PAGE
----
The death toll mounted throughout yesterday as bodies were recovered from flooded homes and cars, buildings caught in landslides, and swollen rivers.

The dead included a municipal worker whose car was overcome by floodwaters and at least five Chinese crew members aboard a boat that sank in Tokyo Bay on Saturday night.

As of this morning, some 57,500 households remained without power, with 120,000 experiencing water outages. The disaster left tens of thousands of people in shelters, with many unsure when they would be able to return home.

But most subway trains have resumed service, along with many bullet train lines, and flights had also restarted.

SOURCE: Agence France-Presse PHOTOS: AFP

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Hong Kong

Hong Kong property investors turn to SE Asia

The Thaiger

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Hong Kong property investors turn to SE Asia | The Thaiger

From luxury Singapore apartments to Malaysian seafront condos, Hong Kong investors are shifting cash into Southeast Asian property, demoralised by increasingly violent protests as well as the China-US trade war.

Millions have taken to the streets during four months of pro-democracy demonstrations in the southern Chinese city, hammering tourism while also forcing businesses to lay off staff – and the property sector is feeling the pain. Property stocks in one of the world’s most expensive housing markets have plummeted since June, with developers being forced to offer discounts on new projects and cutting office rents.

Hong Kong businessman Peter Ng bought a condominium on the Malaysian island of Penang – which has a substantial ethnic Chinese population and is popular among Hong Kongers – after the protests erupted.

A 48 year old stock market and property investor told AFP he was worried about long-term damage to the Hong Kong economy if the unrest persists.

“The instability was a catalyst for me. Investors will always look at things like that, political stability.”

And Derek Lee, a Hong Kong businessman who owns a Penang apartment, said he knew others in the semi-autonomous city who were considering investing in south east Asian property because of the unrest.

“People are thinking about how to quicken their ideas, how to make a more stable life,” the 55 year old told AFP. Part of the allure of Malaysia is its relative affordability and prices much lower than Hong Kong.

The Malaysia site of Southeast Asian real estate platform Property Guru has seen a 35 percent increase in visits from Hong Kong, according to its CEO Hari Krishnan.

China-fuelled boom

While Hong Kong’s protests are primarily pushing for greater democratic freedoms and police accountability, the summer of rage has been fuelled by years of simmering anger towards Beijing and the local government over falling living standards and the high costs of living.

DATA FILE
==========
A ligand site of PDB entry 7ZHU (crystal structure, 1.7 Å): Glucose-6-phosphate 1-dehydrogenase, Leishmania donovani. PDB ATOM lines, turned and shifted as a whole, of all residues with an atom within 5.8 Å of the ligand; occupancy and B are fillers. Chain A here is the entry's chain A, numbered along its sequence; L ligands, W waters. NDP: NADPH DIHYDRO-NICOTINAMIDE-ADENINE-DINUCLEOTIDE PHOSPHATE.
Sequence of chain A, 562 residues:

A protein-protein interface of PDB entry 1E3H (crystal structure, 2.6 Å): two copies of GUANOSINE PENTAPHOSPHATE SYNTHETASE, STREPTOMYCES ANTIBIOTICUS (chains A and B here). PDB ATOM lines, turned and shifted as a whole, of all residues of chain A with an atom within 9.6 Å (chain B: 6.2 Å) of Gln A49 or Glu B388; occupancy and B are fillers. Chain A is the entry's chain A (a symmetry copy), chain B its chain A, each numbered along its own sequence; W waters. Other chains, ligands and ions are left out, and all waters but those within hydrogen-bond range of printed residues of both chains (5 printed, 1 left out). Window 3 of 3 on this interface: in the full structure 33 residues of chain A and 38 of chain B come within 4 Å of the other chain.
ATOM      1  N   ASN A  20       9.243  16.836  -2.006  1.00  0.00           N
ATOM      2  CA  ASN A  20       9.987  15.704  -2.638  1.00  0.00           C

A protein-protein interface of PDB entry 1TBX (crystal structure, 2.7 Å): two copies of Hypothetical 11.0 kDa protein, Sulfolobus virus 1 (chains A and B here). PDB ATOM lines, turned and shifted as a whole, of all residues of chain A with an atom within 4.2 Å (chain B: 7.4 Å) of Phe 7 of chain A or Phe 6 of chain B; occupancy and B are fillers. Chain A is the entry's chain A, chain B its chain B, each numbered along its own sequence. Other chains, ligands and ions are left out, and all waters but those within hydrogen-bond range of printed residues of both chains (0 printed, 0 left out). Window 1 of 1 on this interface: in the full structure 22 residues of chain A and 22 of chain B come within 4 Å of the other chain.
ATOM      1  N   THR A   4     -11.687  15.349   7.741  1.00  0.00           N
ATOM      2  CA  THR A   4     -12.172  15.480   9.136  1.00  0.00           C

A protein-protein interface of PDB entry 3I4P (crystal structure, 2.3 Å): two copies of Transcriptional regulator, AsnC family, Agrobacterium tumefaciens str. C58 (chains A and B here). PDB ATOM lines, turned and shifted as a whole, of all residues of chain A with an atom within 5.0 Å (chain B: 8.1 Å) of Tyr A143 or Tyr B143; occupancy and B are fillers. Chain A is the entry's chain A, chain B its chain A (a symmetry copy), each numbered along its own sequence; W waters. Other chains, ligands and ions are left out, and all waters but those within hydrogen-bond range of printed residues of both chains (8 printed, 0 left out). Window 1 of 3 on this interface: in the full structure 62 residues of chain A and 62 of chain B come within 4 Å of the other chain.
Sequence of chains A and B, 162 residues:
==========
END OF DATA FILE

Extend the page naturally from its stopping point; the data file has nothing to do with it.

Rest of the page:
Hong Kong’s property market is one of least affordable in the world with sky-high prices fuelled, in part, by wealthy mainlanders snapping up investments in a city which has failed for years to build enough flats to meet demand.

But now mainland Chinese, who traditionally viewed property in Hong Kong as a safe investment, are opting for rival financial hub Singapore as a result of the protests and the US-China trade war, according to observers.

There has been a jump this year in sales of luxury apartments in the city-state, which like Hong Kong is known for pricey property, driven partially by mainland Chinese buyers, according to the consultancy OrangeTee & Tie.

“The protests in Hong Kong have made some of the (mainland Chinese) based there… (more concerned) about investing in Hong Kong real estate, so they carry that investment to Singapore,” said Alan Cheong, executive director of the research and consultancy team at Savills.

As well as hitting China’s economy, trade tensions may have discouraged some Chinese from investing in the West and pushed them towards Singapore, with its mostly ethnic Chinese population.

“I think they don’t want to go to the West.”

Singapore is “the closest country culturally to China other than Hong Kong and I think they feel more comfortable with that”. There are further signs the stable, tightly ruled city is benefiting from the Hong Kong turmoil. Goldman Sachs last week estimated as much as $4 billion flowed out of Hong Kong to Singapore this summer.

And analysts warned there was little hope of Hong Kong’s property market recovering soon.

“Hong Kong property share prices have corrected by about 15 to 25% since July,” said Raymond Cheng, head of Hong Kong and China property at CGS-CIMB Securities International.

Residential sales were still holding up but only when developers offered discounts, office rents were expected to fall by as much as five percent and shop rents were also badly affected, he said.

But despite the unrest, businessman Ng, who will rent his Penang property and has no plans to move there permanently for now, was still hopeful about Hong Kong’s long-term prospects.

“The problem may not be solved in the short term but it is not so serious as pessimists think. Everything is still in the government’s control.”

SOURCE: Agence France-Presse

PHOTO: newlaunches.sg